The first is that observing leadership is not the same as developing leadership. I have found that to be true. There seems to be a prevailing belief that people will just “grow into” being leaders.

The article also pointed out that many board members and investors are not good leaders, although they think they may be.

They also operate with an agenda, which may not include developing your skills as a leader. That would not necessarily work to their benefit as it may interfere with them pushing through those agendas. So you can’t expect your board or your investors to encourage you to develop leadership skills. You’re on your own there.

So how do you do it?

There are courses you can take and plenty of articles available on the Internet. There is no shortage of books on the topic. Here is a list from of leadership books it recommended from 2013. In addition to some new titles, it includes some classics like “The 7 Habits of Highly Effective People: Powerful Lessons in Personal Change,” by Stephen R. Covey and even an 80-year-old classic from Dale Carnegie, “How to Win Friends and Influence People.”

One of the most effective ways I’ve found to improve my business skills is by sharing ideas, problems and concerns with other CEOs and business leaders. If you can find such a group of leaders, you can learn a lot from each other as a lot of the issues you deal with are similar.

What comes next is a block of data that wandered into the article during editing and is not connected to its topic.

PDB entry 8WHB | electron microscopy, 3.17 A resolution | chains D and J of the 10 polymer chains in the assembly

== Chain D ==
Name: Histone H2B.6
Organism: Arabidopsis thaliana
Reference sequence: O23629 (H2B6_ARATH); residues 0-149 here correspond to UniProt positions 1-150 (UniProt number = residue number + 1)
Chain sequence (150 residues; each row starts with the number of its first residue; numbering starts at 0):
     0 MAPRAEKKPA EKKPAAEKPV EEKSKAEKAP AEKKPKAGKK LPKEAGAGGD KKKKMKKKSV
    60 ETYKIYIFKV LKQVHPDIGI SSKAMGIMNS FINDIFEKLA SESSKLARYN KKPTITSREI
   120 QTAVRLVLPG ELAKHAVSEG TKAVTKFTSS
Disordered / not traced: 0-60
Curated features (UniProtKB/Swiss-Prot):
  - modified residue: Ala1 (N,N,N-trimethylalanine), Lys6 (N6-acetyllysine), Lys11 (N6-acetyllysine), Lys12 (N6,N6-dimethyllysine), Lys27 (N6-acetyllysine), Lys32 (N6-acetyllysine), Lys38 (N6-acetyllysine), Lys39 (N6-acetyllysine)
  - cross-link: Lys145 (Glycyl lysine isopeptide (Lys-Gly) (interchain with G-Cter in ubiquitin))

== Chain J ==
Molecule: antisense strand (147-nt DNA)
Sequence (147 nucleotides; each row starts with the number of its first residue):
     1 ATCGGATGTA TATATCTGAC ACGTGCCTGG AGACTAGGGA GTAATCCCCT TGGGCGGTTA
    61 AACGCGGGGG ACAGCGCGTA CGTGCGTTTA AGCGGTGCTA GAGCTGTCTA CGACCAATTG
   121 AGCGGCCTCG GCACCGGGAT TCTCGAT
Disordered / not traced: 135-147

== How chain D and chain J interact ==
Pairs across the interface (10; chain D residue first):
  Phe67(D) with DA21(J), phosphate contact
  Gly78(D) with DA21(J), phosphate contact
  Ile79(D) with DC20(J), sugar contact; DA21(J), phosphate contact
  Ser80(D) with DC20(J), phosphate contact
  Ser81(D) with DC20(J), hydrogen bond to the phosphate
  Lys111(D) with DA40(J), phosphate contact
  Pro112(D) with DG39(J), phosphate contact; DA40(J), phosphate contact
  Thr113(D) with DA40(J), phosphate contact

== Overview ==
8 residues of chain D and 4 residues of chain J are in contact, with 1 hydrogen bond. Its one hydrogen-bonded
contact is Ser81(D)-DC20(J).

For example, the Vistage Chief Executive Program brings in 16 peers from noncompetitive businesses that serve each other in an advisory capacity. They have monthly problem-solving meetings and personal coaching sessions. They can also attend up to eight workshops a year led by a Vistage expert speaker.

If you don’t want to attend a formal group, form your own informal one from your acquaintances, again in noncompetitive businesses. Arrange to meet weekly for coffee and discuss your leadership challenges.

Just like you don’t neglect developing your muscles at the gym for your health, continue to develop your leadership skills as well by whatever method works for you.